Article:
There's a fine line that some music journalists ride that I often wonder whether it's a lie or they really grew up in the hippest parts of America and were listening to Pavement's Slanted and Enchanted before they even entered high school. Or were they listening to Tantric and Live, went to college and acted like the first 18 years of their lives never existed. I'm not sure if it's denial, or I just wasn't that cool when I was their age.
The thing is, I know I wasn't that cool. I still am not.
I remember you telling me what you told me. The first relationship I was ever in. I felt hurt. I felt angry. I told you to get out my car. I quickly sped off. For some reason, the speakers in my car wouldn't turn up loud enough. As I parked the car and walked back to the dorm, I heard you crying in the distance, calling out my name to talk. I didn't want to talk. You said enough for the both of us.
So as much as this past weekend has meant to me seeing bands like Braid, Refused and The Promise Ring. I discovered those bands late in high school or in the case of The Promise Ring, my formidable college years. To me, it doesn't make their music mean any less or more as to when I discovered the band. Each one is just another rung in the ladder.
What really got me this week was my fellow staffer and friend Ryan Gardner's review of Taking Back Sunday's Tell All Your Friends 10th Anniversary Tour here in Austin. Ryan and I have a very significant age difference sitting between us. So when I was in high school rocking out to one of our generation's most influential records, Gardner was nine-years-old. Honestly, I can't even remember what I was listening to when I was 9. Probably the radio? It was my last year of having Leukemia, so that part of my life is a blur in itself.
As my best friend since high school - who was in town for Fun Fun Fun Fest this past weekend - and I pushed through the crowd, there were a lot of young faces mixed with ones my age. Given the fact that Taking Back Sunday's original line-up is now back together, at the age of sixteen, I didn't even get a chance to see this moment until now. (Well, it should be noted that I've seen the guys play together twice since then, but to play an album like this all the way through, is a whole other level of nostalgia.)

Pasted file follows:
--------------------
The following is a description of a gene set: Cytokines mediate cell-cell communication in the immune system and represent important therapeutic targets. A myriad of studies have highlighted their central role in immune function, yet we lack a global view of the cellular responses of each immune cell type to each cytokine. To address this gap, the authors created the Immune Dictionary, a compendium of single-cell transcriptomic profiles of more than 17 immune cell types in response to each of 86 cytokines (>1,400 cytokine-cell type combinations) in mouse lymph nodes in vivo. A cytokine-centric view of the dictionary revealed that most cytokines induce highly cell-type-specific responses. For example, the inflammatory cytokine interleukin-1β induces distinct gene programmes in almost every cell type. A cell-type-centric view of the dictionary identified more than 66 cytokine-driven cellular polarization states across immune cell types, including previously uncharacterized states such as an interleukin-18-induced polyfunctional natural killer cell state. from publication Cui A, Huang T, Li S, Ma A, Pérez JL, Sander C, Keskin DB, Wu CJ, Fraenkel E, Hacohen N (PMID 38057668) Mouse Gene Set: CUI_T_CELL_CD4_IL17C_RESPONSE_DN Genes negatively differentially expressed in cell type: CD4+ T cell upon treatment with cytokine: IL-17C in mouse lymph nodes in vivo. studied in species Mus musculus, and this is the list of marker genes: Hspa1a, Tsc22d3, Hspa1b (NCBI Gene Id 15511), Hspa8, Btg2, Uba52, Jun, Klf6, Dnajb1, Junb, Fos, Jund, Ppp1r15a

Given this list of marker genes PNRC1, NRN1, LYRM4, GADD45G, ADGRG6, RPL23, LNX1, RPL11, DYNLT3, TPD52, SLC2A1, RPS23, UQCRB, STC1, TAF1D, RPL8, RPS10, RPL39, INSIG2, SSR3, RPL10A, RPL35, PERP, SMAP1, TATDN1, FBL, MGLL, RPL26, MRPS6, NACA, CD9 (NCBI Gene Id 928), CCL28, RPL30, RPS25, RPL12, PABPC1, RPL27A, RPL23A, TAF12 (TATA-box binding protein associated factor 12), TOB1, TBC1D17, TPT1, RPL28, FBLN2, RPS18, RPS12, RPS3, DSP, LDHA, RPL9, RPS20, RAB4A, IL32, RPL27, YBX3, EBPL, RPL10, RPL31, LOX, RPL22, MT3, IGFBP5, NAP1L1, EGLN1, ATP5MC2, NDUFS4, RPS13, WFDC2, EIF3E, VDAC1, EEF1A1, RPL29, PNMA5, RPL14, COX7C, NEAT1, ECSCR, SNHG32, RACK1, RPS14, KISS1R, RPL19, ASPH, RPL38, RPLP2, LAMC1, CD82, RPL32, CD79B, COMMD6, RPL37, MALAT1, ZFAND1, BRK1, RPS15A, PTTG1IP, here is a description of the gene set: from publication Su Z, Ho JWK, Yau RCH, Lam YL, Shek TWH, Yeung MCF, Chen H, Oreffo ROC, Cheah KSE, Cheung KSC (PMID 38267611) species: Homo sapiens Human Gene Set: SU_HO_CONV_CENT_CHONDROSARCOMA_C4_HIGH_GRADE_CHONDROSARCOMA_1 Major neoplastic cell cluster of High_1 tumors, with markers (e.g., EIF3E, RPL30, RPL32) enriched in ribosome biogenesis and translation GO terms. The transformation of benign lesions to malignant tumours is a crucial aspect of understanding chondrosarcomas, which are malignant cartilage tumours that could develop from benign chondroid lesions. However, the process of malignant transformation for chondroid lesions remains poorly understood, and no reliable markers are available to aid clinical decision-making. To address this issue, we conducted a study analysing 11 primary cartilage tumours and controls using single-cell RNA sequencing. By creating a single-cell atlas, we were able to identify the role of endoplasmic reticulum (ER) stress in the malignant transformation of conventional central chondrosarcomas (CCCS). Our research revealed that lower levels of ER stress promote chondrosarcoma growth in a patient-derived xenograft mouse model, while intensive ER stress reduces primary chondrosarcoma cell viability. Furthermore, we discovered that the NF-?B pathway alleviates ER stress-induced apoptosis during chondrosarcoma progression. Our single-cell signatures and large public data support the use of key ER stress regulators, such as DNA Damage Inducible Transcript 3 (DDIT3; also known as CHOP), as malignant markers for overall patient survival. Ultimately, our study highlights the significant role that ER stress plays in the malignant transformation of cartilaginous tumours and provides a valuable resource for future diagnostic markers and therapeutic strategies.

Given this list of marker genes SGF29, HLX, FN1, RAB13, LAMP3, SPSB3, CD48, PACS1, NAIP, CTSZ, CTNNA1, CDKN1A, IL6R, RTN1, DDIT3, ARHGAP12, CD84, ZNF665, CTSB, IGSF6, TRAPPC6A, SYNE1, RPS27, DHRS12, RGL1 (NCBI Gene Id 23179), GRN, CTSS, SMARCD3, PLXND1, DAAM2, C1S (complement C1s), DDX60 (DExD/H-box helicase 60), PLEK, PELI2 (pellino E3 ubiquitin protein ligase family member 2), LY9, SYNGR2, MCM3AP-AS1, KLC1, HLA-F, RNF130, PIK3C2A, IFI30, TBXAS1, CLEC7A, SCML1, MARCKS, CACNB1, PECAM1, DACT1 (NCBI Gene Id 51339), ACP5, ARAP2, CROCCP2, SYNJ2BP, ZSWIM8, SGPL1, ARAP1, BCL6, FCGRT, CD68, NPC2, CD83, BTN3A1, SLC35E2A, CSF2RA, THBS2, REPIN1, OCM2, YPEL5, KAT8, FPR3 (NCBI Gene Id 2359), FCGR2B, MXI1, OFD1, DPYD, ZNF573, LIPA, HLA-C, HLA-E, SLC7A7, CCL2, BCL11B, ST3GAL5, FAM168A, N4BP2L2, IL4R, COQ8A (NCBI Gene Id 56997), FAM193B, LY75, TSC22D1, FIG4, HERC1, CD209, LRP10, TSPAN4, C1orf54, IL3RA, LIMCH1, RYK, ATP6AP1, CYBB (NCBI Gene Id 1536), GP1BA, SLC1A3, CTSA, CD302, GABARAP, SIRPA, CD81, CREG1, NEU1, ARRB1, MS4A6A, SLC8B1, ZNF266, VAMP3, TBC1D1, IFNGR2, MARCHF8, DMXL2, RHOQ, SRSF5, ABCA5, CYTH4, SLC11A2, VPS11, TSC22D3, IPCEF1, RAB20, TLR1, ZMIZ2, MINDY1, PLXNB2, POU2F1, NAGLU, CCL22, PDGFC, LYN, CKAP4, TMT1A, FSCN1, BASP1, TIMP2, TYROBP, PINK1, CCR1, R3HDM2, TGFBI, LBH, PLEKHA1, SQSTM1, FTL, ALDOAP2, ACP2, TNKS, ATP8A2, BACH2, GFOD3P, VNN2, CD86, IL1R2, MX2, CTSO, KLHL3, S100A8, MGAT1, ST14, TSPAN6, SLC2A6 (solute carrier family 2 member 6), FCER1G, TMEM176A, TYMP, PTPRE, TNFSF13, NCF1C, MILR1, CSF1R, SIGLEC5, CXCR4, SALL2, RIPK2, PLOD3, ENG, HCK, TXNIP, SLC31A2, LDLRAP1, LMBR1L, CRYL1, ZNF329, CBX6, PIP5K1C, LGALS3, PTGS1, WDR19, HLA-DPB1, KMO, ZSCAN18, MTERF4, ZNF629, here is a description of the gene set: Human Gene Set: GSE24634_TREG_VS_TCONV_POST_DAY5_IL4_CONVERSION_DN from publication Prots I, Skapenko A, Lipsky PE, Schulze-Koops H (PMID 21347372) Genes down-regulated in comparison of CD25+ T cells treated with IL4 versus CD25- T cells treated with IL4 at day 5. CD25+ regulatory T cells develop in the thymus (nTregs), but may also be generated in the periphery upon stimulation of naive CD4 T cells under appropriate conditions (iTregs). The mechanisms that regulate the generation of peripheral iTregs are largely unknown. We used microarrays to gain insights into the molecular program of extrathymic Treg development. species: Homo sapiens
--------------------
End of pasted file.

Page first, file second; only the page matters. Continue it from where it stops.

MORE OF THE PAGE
I don't remember much from last night. I remember going to bed early, shutting the door to my room while the party continued in my apartment. Now as I'm getting up, I can hear you laughing from the other room. The room of my best friend.
There's something special about an album like Tell All Your Friends. It's a feeling that runs through records like Say It Like You Mean It, Sticks and Stones and all those other heartbreaking records as a teenager. There's probably a Fall Out Boy record in there for some of you. At least sixty percent of the Saves the Day catalog is just an uphill fight about love, loss, rejection and awkwardness. Then there's Deja Entendu, equally rotated with Friends in my younger years.
These albums stick just as much as Usher's Confessions or Copeland's Beneath Medicine Tree. Which, between them, they're the same record really.
What makes me wonder about the longevity of an album like Tell All Your Friends is why it has stuck for so long? Is it the anger and frustration felt through out? Is it everything we want to say, but lack of words thereafter? Is it that in the struggle of relationship after relationship, both platonic and romantic, we've already attached ourselves once to such a record, that it's a comforting reminder of sorts in the years to come? The fact that it stuck through a decade, kid after young kid, the same bullshit and the same feelings. It's incredible really.
I'm pretty exhausted from the weekend so far, but I'm leaning against this empty guitar cabinet thinking of us. Yes, yes Adam, that's exactly what I want to tell her. Now I'm belting it out. I'm 26 standing to the side of this young crowd, and I'm still singing out every perfect quip that I want to text her right now. I wonder when I'll grow out of this.
What really struck me is the look on Gardner's face after the show. It was like the look on my face after seeing Refused, Braid and The Promise Ring this weekend. I saw something I missed out on. Something that meant a lot to me for so many years that I never experience at the time I discovered it. While Refused never wrote an album about heartbreak and pulling yourself out of a personal ditch, each album you hear holds a significance for one reason or another. It could be a sound, it could be the musicianship, it could be the songwriting or it could be a feeling and attachment. There are records in my library that will always be cataloged to a moment in my life for better or worse. The coolest part is how it holds meaning to generations younger than me.